If it is his experience that he knows that he remembers his past lives and knows himself to be a realized meditator, the perhaps he is just speaking the truth when he says this.

People can imagine they are many things. The delusion that one has realized something is very common. That’s why working with a realized teacher is so critical; the teacher can correct you when you’re bullshitting yourself, which we all do. That’s why I can’t take the kid seriously until he submits to some standard training and his understanding is verified by advanced teachers.

In the Zen tradition, there are many stories of people who had an enlightenment experience and then found a teacher. For example, Hui Neng, the Sixth Patriarch and possibly the single most influential Zen master in all of Zen history, is said to have been a youth selling firewood on the streets when he heard someone recite some lines from the Diamond Sutra. Hui Neng had a deep realization of enlightenment on the spot, the legend goes. So he found a Chan (Zen) teacher and asked to be admitted to the monastery. He became a junior novice and did all the stuff junior novices do, cleaning the toilets and mopping the floor, and made no complaints. No one else in the monastery knew Hui Neng was in any way remarkable but the abbot of the monastery, the Fifth Patriarch. Only after some time had passed did the Fifth Patriarch call Hui Neng into his “study” for one-on-one advanced teaching, and that was only because the old man was about to die and couldn’t wait any longer to name his successor.

Now, whether this actually happened or not is anyone’s guess, but the point is that this is a recurring theme in Zen history. The great masters were all servants of the process of learning, teaching, verifying, and preserving the dharma for the next generation.

And it’s the process that’s important. The historical Buddha perfectly turned the dharma wheel and revealed all the teachings 25 centuries ago. What does anyone have to teach that hasn’t already been taught? What changes and varies over time is the manner in which the dharma is presented, not the dharma itself.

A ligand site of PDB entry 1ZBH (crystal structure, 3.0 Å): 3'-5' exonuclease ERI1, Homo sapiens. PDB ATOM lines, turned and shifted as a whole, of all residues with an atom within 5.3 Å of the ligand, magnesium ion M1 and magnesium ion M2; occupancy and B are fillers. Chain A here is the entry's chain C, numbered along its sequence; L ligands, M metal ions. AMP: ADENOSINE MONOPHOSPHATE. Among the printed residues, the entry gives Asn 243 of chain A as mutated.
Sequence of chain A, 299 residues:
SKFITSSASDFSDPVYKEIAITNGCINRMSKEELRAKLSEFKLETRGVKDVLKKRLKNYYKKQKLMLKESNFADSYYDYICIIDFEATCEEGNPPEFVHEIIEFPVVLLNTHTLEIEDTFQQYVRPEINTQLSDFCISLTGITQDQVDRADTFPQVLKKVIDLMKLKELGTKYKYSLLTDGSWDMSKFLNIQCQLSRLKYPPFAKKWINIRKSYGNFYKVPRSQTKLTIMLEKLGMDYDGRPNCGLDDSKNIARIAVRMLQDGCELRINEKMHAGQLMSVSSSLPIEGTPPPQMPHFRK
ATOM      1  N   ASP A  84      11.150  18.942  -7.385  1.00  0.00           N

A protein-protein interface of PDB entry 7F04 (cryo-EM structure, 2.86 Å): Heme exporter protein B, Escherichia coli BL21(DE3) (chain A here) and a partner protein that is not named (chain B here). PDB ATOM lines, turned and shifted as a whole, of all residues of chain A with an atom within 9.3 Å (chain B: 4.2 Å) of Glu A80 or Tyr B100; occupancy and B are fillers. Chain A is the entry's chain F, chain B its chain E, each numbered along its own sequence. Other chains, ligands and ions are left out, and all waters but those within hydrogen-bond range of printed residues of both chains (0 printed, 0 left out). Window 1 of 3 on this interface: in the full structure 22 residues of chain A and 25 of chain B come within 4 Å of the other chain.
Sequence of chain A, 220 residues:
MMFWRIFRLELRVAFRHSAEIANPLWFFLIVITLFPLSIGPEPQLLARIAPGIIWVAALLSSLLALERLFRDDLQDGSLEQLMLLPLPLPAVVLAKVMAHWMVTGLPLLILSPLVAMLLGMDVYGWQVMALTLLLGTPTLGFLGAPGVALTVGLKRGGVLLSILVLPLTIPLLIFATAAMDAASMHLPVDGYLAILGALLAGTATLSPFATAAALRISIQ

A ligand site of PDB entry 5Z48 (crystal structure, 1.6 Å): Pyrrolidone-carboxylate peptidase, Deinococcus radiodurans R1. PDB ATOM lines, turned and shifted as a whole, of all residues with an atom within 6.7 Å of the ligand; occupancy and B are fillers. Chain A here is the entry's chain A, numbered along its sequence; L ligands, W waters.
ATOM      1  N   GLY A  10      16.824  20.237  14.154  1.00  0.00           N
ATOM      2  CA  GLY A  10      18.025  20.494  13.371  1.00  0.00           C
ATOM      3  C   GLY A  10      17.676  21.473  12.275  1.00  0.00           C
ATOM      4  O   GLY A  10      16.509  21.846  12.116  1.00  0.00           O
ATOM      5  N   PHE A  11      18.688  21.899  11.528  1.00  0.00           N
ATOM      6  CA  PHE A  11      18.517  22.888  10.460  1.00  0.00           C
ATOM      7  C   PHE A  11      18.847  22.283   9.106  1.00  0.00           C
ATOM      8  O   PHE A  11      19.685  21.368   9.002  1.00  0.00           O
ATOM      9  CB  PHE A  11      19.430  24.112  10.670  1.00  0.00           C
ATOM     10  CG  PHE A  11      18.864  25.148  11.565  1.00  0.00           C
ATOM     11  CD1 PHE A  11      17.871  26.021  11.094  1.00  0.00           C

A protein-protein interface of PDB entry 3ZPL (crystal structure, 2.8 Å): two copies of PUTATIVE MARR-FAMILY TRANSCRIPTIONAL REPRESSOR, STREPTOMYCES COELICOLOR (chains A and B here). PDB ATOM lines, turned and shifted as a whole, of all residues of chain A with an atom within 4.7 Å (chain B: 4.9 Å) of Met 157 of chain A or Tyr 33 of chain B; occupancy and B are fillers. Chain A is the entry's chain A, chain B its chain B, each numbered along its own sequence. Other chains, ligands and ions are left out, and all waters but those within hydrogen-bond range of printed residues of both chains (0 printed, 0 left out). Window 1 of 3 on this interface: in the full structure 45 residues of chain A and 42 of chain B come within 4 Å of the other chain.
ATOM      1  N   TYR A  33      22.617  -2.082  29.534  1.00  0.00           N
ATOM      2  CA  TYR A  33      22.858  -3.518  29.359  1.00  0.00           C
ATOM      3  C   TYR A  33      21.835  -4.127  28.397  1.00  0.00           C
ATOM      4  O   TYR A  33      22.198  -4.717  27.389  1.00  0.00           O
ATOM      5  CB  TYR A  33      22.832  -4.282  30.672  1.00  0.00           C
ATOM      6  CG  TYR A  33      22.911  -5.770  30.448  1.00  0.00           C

Further, even if the kid were a highly enlightened being — and if he is, he’s not the only one — he still can’t give enlightenment to you or anyone else. You still have to submit to the process yourself.

If he is genuinely realized, he wouldn’t hesitate to take a humble seat among novice monks and allow his understanding to be tested by a teacher. If he can’t bring himself to do that, then he’s just bullshitting himself.

August 19, 2010 at 5:03 pm
(23) Adam says:

Your remarks on Nepali “Buddhism” are interesting. I cannot accept this form of “Buddhism” as literally true, as all of the great Buddhist Masters that I know of from the lineage which I follow reject Hindu beliefs,and it is my understanding that Buddha rejected Hindu beliefs also.

I apprecitate your reservations and scepticism, but I think that you are ill-informed. His teacher is Lama Jamyang Yeshe of the Sakya tradition. You can see Lama Jamyang Yeshe meditating with him and talking about him in the following You Tube video:

http://www.youtube.com/watch?v=ndg_6eajjNM&feature=related

August 19, 2010 at 5:54 pm
(24) Barbara O'Brien says:

Adam — that a lama meditates with the kid occasionally isn’t exactly what I mean by a “teacher.” It might very well be that the boy is sincere and has some insight, although I don’t see any evidence of that in the text you provided in the link. And I can’t get excited about some boy in Nepal maybe having some insight when there are realized teachers here in the U.S. So while I wish the kid well and hope for everyone’s sake he’s legitimate, I am not holding my breath waiting for him to save the world. He’s got nothing to give you, you know. That’s true of all teachers — they’ve got nothing to give you. Even if he is perfectly realized, he’s got nothing to give you and nothing new to teach that hasn’t already been taught.